Quebec Independence: A Retrospective Look
Often, when we think of active separatist movements, euro-centric narratives arise of ardent fanatics flying the Saltire of Scotland, or general unrests on the streets of Barcelona. Yet what has mostly been forgotten within political commentary is the contention of Quebec nationalism.
Twenty-five years ago, Canada almost came to breaking point. By a margin of only 54,000 votes (a one percentage point) Quebec, Canada’s sole French-speaking province, rejected independence in return for maximum devolution over its affairs.
In the time since the referendum, Quebec has always lingered in the background of all Federal administrations. To this day, Quebec has still not signed on to the Canadian Constitution, whilst all attempts of promoting federal values have been opposed on arguments that these measures promote an influx of peoples, norms and values which threaten Quebec’s way of life.
Quebec, in short, remains an enigma to a non-Canadian. It is, de facto, still a part of Canada and continues to indulge in its euro-centric myth of Canada being founded by two founding nation’s (England and France). Yet it also projects itself as a sovereign nation with its own outlook and exclusive cultural norms.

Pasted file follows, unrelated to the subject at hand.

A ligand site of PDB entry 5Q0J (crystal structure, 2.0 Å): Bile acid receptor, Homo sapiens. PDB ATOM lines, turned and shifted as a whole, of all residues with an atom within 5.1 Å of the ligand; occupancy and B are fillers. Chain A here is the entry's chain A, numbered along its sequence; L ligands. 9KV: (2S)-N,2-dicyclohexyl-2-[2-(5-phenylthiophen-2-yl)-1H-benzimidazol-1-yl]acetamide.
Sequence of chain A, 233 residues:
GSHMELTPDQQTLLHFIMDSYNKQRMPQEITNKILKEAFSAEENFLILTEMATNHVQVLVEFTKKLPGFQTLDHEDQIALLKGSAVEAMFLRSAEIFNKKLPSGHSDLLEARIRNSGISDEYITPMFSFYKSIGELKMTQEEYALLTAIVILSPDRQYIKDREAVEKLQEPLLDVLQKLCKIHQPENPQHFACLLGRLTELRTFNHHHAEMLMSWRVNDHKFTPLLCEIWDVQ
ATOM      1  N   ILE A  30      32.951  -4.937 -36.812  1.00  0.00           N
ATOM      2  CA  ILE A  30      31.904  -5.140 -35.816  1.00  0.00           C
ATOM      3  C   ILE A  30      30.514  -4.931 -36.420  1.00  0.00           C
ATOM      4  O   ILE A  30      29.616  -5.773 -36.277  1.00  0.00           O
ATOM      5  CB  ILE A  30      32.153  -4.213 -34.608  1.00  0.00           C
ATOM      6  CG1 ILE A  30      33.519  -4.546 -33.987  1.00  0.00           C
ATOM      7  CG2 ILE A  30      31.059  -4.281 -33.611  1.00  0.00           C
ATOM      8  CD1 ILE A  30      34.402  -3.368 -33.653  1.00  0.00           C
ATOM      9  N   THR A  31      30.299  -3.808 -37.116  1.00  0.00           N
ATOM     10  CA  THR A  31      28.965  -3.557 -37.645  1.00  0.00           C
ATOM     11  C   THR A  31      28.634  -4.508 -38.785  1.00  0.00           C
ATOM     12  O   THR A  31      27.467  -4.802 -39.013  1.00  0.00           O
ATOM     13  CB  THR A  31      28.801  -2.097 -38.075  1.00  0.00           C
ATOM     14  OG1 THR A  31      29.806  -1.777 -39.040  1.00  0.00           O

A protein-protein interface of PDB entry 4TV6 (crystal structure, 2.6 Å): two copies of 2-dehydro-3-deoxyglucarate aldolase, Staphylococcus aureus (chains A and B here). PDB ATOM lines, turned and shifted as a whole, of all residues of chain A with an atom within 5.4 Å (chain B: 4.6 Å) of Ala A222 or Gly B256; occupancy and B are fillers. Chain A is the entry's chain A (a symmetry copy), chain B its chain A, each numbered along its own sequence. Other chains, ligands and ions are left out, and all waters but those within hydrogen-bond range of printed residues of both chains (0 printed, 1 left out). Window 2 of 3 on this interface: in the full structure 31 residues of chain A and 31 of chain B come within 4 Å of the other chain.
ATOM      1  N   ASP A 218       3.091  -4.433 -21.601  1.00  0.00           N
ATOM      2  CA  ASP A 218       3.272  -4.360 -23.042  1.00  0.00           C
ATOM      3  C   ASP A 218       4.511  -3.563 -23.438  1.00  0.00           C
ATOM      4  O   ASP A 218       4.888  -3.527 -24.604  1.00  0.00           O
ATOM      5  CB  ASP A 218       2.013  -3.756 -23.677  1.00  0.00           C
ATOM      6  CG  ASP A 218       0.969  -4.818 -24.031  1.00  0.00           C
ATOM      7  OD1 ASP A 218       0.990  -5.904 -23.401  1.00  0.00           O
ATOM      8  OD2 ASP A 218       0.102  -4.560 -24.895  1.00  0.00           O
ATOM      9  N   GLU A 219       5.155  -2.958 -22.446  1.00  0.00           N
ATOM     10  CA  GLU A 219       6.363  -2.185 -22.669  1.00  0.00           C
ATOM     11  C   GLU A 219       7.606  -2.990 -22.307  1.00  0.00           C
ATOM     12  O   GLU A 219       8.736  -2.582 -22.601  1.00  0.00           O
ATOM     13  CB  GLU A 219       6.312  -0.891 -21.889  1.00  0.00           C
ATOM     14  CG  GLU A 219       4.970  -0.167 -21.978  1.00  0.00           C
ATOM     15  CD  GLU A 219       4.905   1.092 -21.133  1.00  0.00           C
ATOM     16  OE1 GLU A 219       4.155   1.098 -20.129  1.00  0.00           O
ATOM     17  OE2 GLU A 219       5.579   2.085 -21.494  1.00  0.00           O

And as we saw in last year’s Federal election, a possible resurgence of Quebec nationalism may be around the corner. What no one saw coming was the sudden resurgence of the Bloc Quebecois - Canada’s own SNP separatist party. Out of nowhere, the Bloc secured 32 seats and became the third-largest party in the House of Commons.
All this begs several questions: What exactly is Quebec Nationalism 25 years on? And what have been consequences of Canada accommodating a reluctant partner to commit to an Anglo-centric vision of the country? Is such a resurgence a liberal and inclusive form of nationalism or does it underpin intolerable undertones of Quebec culture?
From ‘Maîtres Chez Nous’ to “Le vote ethnique”
Quebec’s Separatist narrative is mostly a recent phenomenon. Born out of the radical politics of the late 1960s, its exclusive nature has long been infused with violent and illiberal undertones. You only have to look at the October crisis of 1970 and the first tenure of the Parti Quebecois to see precisely how Quebec nationalism projected a vehement project of exclusive national sentiment.
During the October Crisis, when a Marxist paramilitary group (Front de libération du Quebec) kidnapped a British trade ambassador and assassinated a Federal Government Minister, anti-Canadian sentiment only emboldened in subsequent response to Pierre Trudeau’s handling of martial law.